Results

Over the study period, a total of 166 Acinetobacter spp. strains were isolated in the two participating hospitals. Figure 3 shows the resistance to antimicrobial agents in a group of 140 isolates assumed to play a role in the etiology of the particular infection. The results revealed a prevalence of meropenem-resistant strains of 10.7%.
Figure 3

Resistance of Acinetobacter spp. to selected antimicrobial agents (percentages).

From the group of 140 strains, a total of 15 strains were found to be resistant to meropenem using the standard microdilution method. The phenotypic assay demonstrating production of carbapenemases (modified Hodge test) was positive in 3 strains. In these 3 strains, MICs to selected antimicrobial agents (ertapenem, imipenem and meropenem) were determined by the E-test, as shown in Table 2.
Table 2

MICs (in mg/L) of the tested carbapenems

Strain no.

MIC(mg/L)

Meropenem

Imipenem

Ertapenem

21678/C

12

16

>32

12257/C

>32

16

>32

15848/C

>32

>32

>32

E-test MICs testing.

All the three Acinetobacter baumannii strains originated from the Military Hospital. Strain no. 21678/C was isolated from blood culture of a patient with bloodstream infection staying at a department of anesthesiology and intensive care medicine. Samples nos. 12257/C and 15848/C were isolated from endotracheal secretions collected from two patients with late-onset ventilator-associated pneumonia hospitalized at a department of chronic intensive care.

Genetic determination of the presence of resistance genes confirmed the presence of a gene encoding class D carbapenemase, namely OXA-23 enzyme in all three strains. Restriction fragment length polymorphism analysis in positive PCR amplicons and final confirmation by direct sequencing showed the presence of OXA-23 enzyme in all three Acinetobacter baumannii strains. Comparison of macrorestriction profiles of genomic DNA using PFGE revealed that the strains had an identical restriction profile. This suggested clonal spread of a genetically identical strain.

Discussion

Class D serine carbapenemase in an Acinetobacter baumannii strain was first reported in Scotland in 1985, that is, before imipenem started to be widely used in clinical practice (Paton et al., 1993;Carvalho et al., 2011). This enzyme, originally called ARI-I, was sequenced and subsequently labeled as OXA-23 (Scaife et al., 1995;Mugnier et al., 2010).

Until now, this enzyme has been reported in Acinetobacter baumannii strains throughout the world (Mugnier et al., 2010).

In the Czech republic a multiresistant strain of Acinetobacter baumannii carrying the genes for NDM-1 and OXA-23 was detected in 2011. However, this strain was isolated in a patient who had returned from a stay in Egypt and belonged to the European (EU) clone I (Křížová et al., 2012). Thus, the above description of Acinetobacter baumannii strains producing OXA-23 is their first report in the Czech Republic in patients who did not stay abroad, suggesting their domestic origin. All three strains isolated from Military Hospital patients had a completely identical restriction profile, indicating clonal spread of a strain carrying serine carbapenemase OXA-23 in this health care facility.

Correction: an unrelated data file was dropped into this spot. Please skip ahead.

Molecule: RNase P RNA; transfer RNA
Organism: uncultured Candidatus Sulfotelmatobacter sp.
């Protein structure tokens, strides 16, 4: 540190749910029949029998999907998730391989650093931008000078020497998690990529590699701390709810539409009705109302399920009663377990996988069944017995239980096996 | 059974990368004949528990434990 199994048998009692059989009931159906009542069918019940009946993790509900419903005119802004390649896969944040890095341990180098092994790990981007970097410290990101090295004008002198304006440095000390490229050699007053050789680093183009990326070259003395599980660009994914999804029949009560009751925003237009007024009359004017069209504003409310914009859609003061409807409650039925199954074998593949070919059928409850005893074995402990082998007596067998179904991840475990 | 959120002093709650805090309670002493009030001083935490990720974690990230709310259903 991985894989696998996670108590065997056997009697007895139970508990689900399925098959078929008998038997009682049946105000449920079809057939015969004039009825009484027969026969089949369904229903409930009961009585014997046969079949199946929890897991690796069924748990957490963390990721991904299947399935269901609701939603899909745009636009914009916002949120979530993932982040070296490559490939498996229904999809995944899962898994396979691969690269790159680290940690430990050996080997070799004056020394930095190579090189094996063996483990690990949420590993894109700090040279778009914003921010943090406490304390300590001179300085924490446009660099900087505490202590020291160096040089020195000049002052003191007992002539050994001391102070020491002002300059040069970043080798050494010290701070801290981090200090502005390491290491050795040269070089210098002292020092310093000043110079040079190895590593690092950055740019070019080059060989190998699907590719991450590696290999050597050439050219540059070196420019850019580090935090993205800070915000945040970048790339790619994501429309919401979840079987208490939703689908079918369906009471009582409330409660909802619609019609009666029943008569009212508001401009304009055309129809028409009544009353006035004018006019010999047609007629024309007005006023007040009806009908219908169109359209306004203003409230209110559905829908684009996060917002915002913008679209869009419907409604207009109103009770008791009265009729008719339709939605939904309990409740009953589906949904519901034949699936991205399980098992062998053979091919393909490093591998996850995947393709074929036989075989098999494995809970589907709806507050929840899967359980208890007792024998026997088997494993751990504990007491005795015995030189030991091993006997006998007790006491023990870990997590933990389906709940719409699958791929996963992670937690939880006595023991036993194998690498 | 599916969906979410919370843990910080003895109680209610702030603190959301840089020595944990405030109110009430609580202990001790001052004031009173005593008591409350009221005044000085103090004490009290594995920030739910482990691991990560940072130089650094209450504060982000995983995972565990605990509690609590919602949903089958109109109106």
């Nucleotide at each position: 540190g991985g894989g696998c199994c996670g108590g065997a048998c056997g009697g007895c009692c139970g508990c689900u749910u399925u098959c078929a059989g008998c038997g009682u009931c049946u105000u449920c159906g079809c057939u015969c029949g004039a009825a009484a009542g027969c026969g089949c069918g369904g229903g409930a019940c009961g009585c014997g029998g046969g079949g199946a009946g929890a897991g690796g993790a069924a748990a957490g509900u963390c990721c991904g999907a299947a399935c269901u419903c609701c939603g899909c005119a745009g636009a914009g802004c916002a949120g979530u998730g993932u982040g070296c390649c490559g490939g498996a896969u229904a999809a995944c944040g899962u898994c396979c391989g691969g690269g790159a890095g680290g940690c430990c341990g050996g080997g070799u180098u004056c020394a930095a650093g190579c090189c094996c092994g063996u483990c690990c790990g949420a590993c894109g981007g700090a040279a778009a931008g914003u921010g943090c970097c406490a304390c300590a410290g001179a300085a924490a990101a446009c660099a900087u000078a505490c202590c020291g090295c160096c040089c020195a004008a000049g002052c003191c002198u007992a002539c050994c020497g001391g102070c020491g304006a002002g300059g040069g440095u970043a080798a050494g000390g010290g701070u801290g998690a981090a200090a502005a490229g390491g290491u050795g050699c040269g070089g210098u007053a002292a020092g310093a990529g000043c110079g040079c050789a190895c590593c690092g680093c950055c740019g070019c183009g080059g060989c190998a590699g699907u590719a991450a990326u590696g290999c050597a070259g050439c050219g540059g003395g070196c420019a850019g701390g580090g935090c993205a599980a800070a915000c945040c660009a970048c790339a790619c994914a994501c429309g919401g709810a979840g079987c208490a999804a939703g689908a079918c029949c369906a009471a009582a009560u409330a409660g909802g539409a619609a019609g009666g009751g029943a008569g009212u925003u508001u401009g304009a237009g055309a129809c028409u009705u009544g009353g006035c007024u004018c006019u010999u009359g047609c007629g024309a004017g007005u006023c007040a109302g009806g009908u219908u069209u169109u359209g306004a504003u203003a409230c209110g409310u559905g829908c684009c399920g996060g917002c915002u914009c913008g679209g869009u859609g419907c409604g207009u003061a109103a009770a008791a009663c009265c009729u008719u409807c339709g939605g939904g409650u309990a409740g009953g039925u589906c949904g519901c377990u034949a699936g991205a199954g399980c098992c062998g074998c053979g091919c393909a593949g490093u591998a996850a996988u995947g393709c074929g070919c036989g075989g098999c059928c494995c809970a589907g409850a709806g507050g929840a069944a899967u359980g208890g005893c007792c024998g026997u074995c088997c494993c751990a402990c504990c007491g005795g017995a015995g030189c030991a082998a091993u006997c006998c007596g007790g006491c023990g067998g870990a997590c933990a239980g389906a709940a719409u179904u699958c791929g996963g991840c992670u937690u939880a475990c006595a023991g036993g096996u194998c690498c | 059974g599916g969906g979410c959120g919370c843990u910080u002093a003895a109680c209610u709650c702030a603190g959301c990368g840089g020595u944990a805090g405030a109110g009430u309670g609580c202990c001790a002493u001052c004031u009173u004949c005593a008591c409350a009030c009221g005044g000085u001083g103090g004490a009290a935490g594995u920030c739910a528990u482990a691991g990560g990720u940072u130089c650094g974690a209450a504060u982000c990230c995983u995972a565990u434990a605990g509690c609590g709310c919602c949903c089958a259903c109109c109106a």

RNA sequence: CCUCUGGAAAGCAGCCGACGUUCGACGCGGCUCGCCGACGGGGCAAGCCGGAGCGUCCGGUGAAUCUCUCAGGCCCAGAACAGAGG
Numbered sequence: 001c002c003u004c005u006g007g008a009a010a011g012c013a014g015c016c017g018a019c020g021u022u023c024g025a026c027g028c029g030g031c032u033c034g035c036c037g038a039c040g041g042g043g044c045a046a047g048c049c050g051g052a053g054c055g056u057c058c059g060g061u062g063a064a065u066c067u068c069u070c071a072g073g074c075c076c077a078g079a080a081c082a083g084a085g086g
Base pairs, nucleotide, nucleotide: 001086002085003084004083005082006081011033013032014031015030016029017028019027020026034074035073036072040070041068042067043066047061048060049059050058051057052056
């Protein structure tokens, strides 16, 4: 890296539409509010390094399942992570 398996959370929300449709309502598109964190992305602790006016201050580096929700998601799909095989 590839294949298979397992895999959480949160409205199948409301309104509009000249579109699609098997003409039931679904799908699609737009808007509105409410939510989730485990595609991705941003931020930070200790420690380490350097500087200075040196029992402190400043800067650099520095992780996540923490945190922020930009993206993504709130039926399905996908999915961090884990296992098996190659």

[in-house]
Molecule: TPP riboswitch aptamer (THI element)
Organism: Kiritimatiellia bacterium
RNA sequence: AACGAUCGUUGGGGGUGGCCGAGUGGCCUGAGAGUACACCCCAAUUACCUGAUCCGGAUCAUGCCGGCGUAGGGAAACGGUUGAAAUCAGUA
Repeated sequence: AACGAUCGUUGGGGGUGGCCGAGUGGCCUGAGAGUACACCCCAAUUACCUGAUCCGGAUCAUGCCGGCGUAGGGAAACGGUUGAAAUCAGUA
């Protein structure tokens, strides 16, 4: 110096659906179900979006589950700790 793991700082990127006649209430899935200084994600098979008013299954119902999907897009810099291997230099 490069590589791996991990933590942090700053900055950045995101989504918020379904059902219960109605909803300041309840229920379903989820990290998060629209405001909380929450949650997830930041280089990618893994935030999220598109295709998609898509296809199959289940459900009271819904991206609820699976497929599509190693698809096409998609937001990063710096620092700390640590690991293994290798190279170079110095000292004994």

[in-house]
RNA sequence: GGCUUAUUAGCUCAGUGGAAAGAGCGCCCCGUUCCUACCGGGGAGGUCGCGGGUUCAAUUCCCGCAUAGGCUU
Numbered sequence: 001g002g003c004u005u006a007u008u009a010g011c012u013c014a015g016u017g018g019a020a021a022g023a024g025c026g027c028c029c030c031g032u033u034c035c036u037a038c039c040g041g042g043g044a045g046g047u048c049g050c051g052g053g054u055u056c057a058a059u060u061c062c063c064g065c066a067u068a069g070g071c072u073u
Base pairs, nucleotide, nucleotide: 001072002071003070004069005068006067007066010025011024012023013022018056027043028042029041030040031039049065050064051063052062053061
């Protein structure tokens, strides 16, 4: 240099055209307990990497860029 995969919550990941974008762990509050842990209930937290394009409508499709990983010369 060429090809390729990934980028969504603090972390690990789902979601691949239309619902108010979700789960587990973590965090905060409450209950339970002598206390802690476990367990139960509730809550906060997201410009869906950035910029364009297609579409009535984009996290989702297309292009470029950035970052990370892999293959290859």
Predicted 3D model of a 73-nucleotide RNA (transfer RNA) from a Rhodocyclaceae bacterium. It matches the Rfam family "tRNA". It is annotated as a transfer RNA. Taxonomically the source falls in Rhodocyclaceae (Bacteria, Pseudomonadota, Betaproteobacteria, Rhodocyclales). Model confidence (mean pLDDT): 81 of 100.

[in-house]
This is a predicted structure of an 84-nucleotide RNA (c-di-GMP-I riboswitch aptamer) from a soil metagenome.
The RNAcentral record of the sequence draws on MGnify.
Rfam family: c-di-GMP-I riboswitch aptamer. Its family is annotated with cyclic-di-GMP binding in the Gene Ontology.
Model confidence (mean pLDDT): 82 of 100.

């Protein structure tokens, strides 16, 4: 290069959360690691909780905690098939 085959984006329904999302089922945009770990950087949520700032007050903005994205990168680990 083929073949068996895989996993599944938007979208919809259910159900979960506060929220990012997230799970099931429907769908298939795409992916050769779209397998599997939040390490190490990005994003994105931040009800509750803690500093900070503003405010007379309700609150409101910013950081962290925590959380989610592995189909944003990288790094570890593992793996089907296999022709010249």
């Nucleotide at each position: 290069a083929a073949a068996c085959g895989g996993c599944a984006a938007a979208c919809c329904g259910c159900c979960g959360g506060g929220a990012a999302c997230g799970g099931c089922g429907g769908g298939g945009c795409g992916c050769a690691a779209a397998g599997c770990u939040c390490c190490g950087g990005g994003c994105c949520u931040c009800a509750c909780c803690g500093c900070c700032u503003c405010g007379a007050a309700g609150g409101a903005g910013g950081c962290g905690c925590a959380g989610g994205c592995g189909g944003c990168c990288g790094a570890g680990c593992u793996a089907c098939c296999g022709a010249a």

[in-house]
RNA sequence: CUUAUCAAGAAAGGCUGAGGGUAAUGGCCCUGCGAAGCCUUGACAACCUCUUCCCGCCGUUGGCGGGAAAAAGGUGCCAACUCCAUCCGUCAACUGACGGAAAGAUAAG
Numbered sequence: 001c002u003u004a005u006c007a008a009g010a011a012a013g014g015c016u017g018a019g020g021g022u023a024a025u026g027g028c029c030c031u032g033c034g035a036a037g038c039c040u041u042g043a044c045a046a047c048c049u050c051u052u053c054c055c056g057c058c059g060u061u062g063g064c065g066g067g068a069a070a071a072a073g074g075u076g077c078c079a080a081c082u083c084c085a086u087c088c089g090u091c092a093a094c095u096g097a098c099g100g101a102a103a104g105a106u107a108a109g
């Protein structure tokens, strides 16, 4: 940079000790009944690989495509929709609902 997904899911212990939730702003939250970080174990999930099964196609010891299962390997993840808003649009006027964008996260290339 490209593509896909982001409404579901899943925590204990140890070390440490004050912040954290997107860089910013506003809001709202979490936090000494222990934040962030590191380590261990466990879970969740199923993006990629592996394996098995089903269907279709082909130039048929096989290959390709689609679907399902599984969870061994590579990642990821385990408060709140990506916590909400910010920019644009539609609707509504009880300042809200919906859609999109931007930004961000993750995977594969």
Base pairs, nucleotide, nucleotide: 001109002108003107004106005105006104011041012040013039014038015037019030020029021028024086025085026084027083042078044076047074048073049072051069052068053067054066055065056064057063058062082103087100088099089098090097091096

Increasing resistance of bacterial pathogens to antimicrobial agents poses a severe threat to management of many infections. Of particular risk is the rise in the use of carbapenems resulting from a high prevalence of ESBL- and AmpC-positive Enterobacteriaceae which may determine the development of resistance to this group of still effective drugs (Coelho et al., 2004). Our data suggest that in the case of Acinetobacter spp. strains, the prevalence of carbapenem-resistant isolates is low. However, this situation needs to be carefully monitored and if this type of resistance spreads it must be adequately analyzed using modern molecular biology methods.

Consent

Written informed consent was obtained from the patient for the publication of this report and any accompanying images.

Declarations

Acknowledgments

Supported by the grant project LF_2012_006.

Infrastructural part of this project (Institute of Molecular and Translational Medicine) was supported from the Operational Programme Research and Development for Innovations (project CZ.1.05/2.1.00/01.0030).

Many thanks to Ing. Jaroslav Hrabák, Ph.D. for providing bacterial strains with positive carbapenemase production.

Authors’ Affiliations

(1)
Department of Microbiology, Faculty of Medicine and Dentistry, Palacky University Olomouc
(2)
Institute of Molecular and Translational Medicine, Faculty of Medicine and Dentistry, Palacky University Olomouc
(3)
State Veterinary Institute in Olomouc

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Copyright

© Senkyrikova et al.; licensee Springer. 2013

This article is published under license to BioMed Central Ltd. This is an Open Access article distributed under the terms of the Creative Commons Attribution License (http://creativecommons.org/licenses/by/2.0), which permits unrestricted use, distribution, and reproduction in any medium, provided the original work is properly cited.